Augmented Reality posted about two interesting innovations. The first, including a video, described an application involving driving a radio-controlled car around a track, with cameras for a real-time cockpit view and “augmented reality scenarios overlaying animations onto the live-video image which were triggered either with a light barrier or optically.” Very cool. The second shows the use of an augmented reality app to create a racetrack for a video game by mapping Red Bull cans laid out on the floor. Both illustrate ways in which augmented reality technologies can be used, and for us it’s always with an eye toward planning and community decision-making.

Common Sense California writes posts on the Marine Corps’ version of a town hall meeting at Camp Hansen.

Engaging Cities writes about the QR Code trend and offers some best practices tips for folks who may want to experiment. QR codes clearly offer process designers a tool for sparking certain types of engagement, and will be increasingly useful as camera phones continue their market saturation.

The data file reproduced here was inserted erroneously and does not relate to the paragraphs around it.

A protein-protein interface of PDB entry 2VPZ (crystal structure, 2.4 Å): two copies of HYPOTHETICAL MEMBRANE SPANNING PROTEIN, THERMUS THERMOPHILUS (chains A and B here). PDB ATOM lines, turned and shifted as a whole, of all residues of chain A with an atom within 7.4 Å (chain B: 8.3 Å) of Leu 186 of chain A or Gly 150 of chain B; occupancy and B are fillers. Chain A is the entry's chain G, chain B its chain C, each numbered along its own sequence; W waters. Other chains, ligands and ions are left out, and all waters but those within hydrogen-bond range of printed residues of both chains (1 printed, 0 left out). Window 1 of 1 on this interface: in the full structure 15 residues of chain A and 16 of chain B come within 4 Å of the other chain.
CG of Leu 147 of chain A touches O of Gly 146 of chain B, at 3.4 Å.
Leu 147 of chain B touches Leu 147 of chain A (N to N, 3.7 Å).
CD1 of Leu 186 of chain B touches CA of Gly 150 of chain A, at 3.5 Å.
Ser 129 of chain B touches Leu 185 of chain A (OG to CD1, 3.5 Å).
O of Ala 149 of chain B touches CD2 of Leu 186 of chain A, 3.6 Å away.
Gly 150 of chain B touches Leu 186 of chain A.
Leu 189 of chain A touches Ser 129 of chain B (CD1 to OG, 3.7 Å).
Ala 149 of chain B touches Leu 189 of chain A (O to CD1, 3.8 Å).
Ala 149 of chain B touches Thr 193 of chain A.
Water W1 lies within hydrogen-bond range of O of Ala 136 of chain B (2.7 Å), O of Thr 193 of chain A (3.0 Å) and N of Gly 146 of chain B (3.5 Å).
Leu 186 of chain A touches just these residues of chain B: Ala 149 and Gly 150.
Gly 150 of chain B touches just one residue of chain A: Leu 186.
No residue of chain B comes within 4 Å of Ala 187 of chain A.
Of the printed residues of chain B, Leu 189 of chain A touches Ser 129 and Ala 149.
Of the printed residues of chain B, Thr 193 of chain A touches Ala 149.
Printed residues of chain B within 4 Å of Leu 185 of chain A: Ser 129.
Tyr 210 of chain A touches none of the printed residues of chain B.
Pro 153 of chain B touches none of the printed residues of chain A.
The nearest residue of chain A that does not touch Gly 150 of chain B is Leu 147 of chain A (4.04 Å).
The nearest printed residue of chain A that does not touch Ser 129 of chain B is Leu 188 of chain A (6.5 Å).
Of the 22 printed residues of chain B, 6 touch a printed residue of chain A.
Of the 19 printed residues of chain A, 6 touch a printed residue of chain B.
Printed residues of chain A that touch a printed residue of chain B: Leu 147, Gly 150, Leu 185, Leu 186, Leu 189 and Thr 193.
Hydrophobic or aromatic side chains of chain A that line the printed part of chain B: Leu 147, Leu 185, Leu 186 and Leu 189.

Engaging Cities also reflects a little on the use of film and community storytelling in urban planning.

My PlaceMatters colleagues have been busy with other posts as well, including Jocelyn’s on IBM’s City Forward online tool (about which Fast Company wrote recently as well), Jason’s interview with ESRI’s Matt Baker about geodesign and sketch-based feedback in ArcGIS, Ken’s thoughts on integrating DIY touchtables with GIS, and my post about the iPad 2 Best Buy vs. Mac Store face-off.

What did we miss?